Rep. Lawrence: One of the issues I really want to drive home is maternal mortality. In the United States of America, the number of women dying in childbirth, it´s increasing. So, childbirth is nothing new, but there are third-world countries who are reducing the levels of maternal mortality, and we´re increasing. It´s unacceptable. When Debbie and I talked about that, we said, you know, "If we´re not lifting up our voices as women and making this a priority, and really dive down into how we fund healthcare for women, it´s a missed opportunity." So our voices are louder. The other thing that we feel strongly about -- the fact that we can sit as women, 50% of our population in the United States, we´re only 25% in the House. However, we, the two of us -- she´s strong, I´m strong -- and the group of women who are in Congress are phenomenal, and we see an opportunity for us to lead, you know? There´s all this divisiveness, and people are fighting, but when you get women in the room and start talking about domestic violence, start talking about maternal mortality, start talking about women in poverty -- do you realize that the largest group that is living in poverty in America are women with children? We talked about how domestic violence -- one of the things that the abusers use is taking away your access to funds, so if you leave, you´re instantly poor. And so, we feel we can make a difference, and we´re excited about it.
Hyland: And making that difference, too, extends not just to women in the U.S., but around the globe.
Rep. Lawrence: Mm-hmm.
Hyland: Right, Representative Lesko?
Rep. Lesko: Yes. And in fact, in the State of the Union, President Trump talked about helping women in businesses become entrepreneurs all around the globe. So our staff got some briefing on that. I´m sure we´re going to learn more and see how we can be involved. I know that Brenda is interested in actually going and meeting with some leaders in other countries. I´m interested in bringing in women CEOs from successful companies. I think five of the big defense industries have women CEOs, so this is something else that´s really -- we can share -- is empowering women, ´cause that´s how they can get out of poverty, and that´s how they can be successful. And, you know, women don´t just think about certain issues -- we care about all issues. And so that´s why we put out a survey just recently to the women in Congress and said, "What´s important to you? ´Cause that´s what we´re going to try to talk about."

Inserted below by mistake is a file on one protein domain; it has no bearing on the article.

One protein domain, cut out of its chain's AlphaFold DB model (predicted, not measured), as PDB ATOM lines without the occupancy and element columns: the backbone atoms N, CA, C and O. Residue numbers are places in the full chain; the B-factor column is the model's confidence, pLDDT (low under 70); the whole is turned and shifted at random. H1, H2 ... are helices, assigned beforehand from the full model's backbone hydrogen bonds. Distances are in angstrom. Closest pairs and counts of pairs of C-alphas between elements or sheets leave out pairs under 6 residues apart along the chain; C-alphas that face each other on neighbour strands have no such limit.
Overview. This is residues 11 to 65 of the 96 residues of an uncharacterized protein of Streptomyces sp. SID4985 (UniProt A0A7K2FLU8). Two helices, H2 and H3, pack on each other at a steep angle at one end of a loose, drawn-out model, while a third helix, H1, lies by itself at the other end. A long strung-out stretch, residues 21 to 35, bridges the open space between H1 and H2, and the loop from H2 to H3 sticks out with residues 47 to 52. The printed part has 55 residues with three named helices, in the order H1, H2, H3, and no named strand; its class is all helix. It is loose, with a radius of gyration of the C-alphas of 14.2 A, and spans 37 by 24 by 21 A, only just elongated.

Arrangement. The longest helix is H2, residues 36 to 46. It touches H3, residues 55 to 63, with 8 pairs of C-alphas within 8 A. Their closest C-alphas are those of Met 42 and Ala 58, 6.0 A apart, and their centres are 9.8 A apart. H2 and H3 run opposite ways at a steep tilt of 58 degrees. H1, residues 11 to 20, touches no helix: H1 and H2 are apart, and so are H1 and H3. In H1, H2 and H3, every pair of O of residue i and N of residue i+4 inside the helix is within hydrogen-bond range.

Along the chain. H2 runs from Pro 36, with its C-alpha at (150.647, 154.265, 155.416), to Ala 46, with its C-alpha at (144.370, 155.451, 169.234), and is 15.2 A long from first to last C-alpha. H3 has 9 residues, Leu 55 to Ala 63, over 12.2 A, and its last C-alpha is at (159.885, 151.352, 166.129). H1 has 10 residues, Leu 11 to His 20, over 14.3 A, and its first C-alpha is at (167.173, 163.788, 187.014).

Hyland: And do you have a sense of optimism for the future, for the country, and for women, and for women being better represented in government as the years go by?
Rep. Lawrence: So, you know we´re celebrating the 100th year where women received the right to vote in this country. The optimism and to reflect back on history on the accomplishments and the leadership opportunity for women in this country is phenomenal. However, we must stay diligent, and we must continue to expose those issues like sexual harassment in the workforce. That was painful. The MeToo movement was not comfortable for anyone, but that was a reality for women in America. And we pull the curtain back on that, and we´re dealing with that, and we´re moving forward. Pay equality is something we can´t turn our back on, because when a woman is paid less than a man, it continues throughout her retirement. When she´s on Social Security and getting her pension, she´s still getting less than a man. So these are things -- I´m optimistic about it, and part of our leadership responsibility is to create that sense of, "We can do this, we can lead, and we deserve to have a seat at the table." And like my shero Shirley Chisholm said, "If you don´t have a seat at the table, bring a folding chair," and we´re about doing it.
Hyland: I love it. Great conversation. Congresswomen Brenda Lawrence and Debbie Lesko, thank you so much for being our guests today.
Rep. Lawrence: Thank you. Thank you.
Rep.Lesko: Thank you.
Hyland: And thank you for joining us, as well. For more great conversations with leaders in your community and across the nation, visit comcastnewsmakers.com. I´m Sheila Hyland.